September 30, 2011 Paris
For one thing, you book the tippy top of the modeling biz and they thank you for it. We witnessed Natasha Poly (ranked number two in the world on Models.com, for the record) doing just that backstage. "I think you're such a talented man," she said sincerely.
For another, you use your considerable talents to reconsider proportion. Ackermann's models have long walked on towering heels; his twisty, trailing silhouettes have demanded it. But for Spring, he was thinking along "rockabilly Lord Byron" lines (he loves a romantic poet, doesn't he?), and he put his girls in flats—backless oxfords slippers, to be precise.
They were a good fit for the new menswear elements in the collection—mismatched suits in bright silks and tie-print jacquards that showed off the designer's sublime sense of color, the jackets on the boxier side and the pants oversize and slouchy through the thighs. The layered, somewhat rumpled look sometimes included a washed leather vest under the jacket, other times a sheer shirt unbuttoned down to there, and in still other instances just a silk scarf, so that the back was exposed. Why so much menswear? "You love the idea that she would steal the clothes from her husband," he said, before correcting himself: "Her lover, not her husband."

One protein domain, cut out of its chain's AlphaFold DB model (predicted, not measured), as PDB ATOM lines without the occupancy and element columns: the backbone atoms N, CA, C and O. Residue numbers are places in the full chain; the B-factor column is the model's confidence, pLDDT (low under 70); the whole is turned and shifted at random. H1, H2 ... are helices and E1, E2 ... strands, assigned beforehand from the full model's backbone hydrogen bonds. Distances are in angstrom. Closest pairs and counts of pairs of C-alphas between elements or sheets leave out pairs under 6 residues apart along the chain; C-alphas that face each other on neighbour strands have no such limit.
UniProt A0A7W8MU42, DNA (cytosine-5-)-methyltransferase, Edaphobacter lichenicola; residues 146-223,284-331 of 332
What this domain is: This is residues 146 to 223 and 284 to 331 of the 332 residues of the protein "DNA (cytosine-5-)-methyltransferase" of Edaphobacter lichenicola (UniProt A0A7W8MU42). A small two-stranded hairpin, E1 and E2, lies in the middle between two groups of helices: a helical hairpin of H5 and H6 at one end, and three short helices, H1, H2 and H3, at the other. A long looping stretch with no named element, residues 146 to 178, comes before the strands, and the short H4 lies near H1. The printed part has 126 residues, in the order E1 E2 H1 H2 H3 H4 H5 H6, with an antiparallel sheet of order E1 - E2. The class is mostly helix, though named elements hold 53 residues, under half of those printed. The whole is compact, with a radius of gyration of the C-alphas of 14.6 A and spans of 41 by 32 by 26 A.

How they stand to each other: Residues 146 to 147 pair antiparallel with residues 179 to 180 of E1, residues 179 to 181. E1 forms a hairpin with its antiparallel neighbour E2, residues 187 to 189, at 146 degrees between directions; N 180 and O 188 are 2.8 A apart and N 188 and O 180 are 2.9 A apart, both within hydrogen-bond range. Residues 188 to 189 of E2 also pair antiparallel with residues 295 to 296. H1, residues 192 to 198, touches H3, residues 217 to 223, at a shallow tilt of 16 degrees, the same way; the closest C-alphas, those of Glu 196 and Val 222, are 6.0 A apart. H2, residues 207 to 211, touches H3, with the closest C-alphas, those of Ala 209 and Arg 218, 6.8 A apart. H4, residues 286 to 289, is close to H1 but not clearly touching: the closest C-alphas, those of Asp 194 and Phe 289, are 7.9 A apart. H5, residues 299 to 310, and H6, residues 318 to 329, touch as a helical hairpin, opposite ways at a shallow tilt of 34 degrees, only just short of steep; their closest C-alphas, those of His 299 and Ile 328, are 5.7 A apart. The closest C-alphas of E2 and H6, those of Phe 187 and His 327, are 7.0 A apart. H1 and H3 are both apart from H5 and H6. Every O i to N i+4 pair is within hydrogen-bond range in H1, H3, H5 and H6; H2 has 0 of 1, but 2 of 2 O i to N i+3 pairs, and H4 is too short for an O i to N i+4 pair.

It wasn't all a case of closet raiding, but the feminine side of Ackermann's story was the weaker one. Some of the pieces gave ammunition to critics who question the wearability of his clothes. Those Byronic robes would've come in handy to cover up dresses that were completely see-through above the waist. Better were the jackets with cutouts at the sides or across the back that he paired with stretchy skirts that scraped the floor behind the models' flats, or the lamé pleated dress in which Natasha closed the show.
This wasn't the blockbuster that last season was, but we'd still rate it a success for its cool new attitude.